Wisconsin suffered the first loss of the Gary Andersen era on Saturday night, falling victim to Arizona State, 32-30, in a game that won't soon be forgotten.
The Badgers were outplayed for most of the game but still led for long stretches and had a chance to win it at the end. But one of the most bizarre sequences you'll ever see—both by quarterback Joel Stave and the referees—allowed the clock to expire before the Badgers could kick the game-winning field goal.
Even in defeat, the Badgers learned a lot about themselves on Saturday night, playing on the road against a team that might challenge for the Pac-12 South title.
The lessons it learned in a loss could help, eventually, lead to wins.
Joel Stave put the ball down instead of taking a knee, giving himself up to stop the clock and spot the field goal in the middle of the field. There were four seconds left on the clock.
Anthony Jones stood over the ball, which should have been a defensive delay of game. The official also stood over the ball, telling Wisconsin not to snap the ball yet.
But somehow, someway, as all this was happening, the final four seconds ticked off the clock and Wisconsin was not able to spike the ball. It never got a chance to attempt the field goal.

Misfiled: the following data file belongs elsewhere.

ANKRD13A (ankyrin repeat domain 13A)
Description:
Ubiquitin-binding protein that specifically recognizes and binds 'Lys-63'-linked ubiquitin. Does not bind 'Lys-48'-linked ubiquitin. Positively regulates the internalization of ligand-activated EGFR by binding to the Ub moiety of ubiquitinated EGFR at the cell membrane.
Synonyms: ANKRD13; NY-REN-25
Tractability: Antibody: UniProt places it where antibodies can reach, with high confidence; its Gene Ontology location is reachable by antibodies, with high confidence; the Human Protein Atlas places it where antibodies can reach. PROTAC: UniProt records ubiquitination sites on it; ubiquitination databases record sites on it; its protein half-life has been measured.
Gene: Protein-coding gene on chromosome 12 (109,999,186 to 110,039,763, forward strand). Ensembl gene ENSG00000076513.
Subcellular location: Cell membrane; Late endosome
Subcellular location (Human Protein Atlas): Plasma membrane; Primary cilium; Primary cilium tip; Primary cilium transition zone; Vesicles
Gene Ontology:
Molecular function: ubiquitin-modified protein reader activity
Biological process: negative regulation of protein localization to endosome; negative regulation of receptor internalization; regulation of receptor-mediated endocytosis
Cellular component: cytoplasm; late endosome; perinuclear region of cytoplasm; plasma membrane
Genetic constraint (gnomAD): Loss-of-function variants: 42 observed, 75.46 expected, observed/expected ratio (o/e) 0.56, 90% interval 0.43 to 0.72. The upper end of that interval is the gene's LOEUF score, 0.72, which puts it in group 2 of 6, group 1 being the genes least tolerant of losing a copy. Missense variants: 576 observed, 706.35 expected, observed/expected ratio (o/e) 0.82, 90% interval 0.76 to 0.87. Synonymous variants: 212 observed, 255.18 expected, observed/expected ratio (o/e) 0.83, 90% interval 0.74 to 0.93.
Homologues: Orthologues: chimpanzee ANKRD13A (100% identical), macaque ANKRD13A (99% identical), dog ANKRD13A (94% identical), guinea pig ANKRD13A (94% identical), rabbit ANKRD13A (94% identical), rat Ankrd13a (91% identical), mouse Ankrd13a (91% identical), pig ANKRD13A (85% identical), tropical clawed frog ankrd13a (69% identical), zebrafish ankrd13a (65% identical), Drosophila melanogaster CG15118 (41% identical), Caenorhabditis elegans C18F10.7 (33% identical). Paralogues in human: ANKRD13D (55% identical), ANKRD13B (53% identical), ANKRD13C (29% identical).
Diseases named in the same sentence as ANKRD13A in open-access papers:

When it's all said and done this will—not might, but will—go down as one of the all-time biggest officiating gaffes. Like, right up there with last year's Fail Mary in the NFL.
No two ways about it. What Stave did—placing the ball on the ground instead of kneeling—was curious and might have been a fumble. But it wasn't ruled a fumble, and under that assumption, what the refs did was unconscionable.
This one will be under review.
Joel Stave looked like an All-Big Ten candidate in Week 1 and 2, but against Arizona State, it became clear that the level of competition—and home-field advantage—had something to do with his impressive earlier performances.
He missed a few big throws, including one to a wide-open Jacob Pedersen, which might have been a touchdown and definitely should have been a catch. He also went over a quarter without completing a pass after Wisconsin's first touchdown drive, before finally breaking the streak late in the third.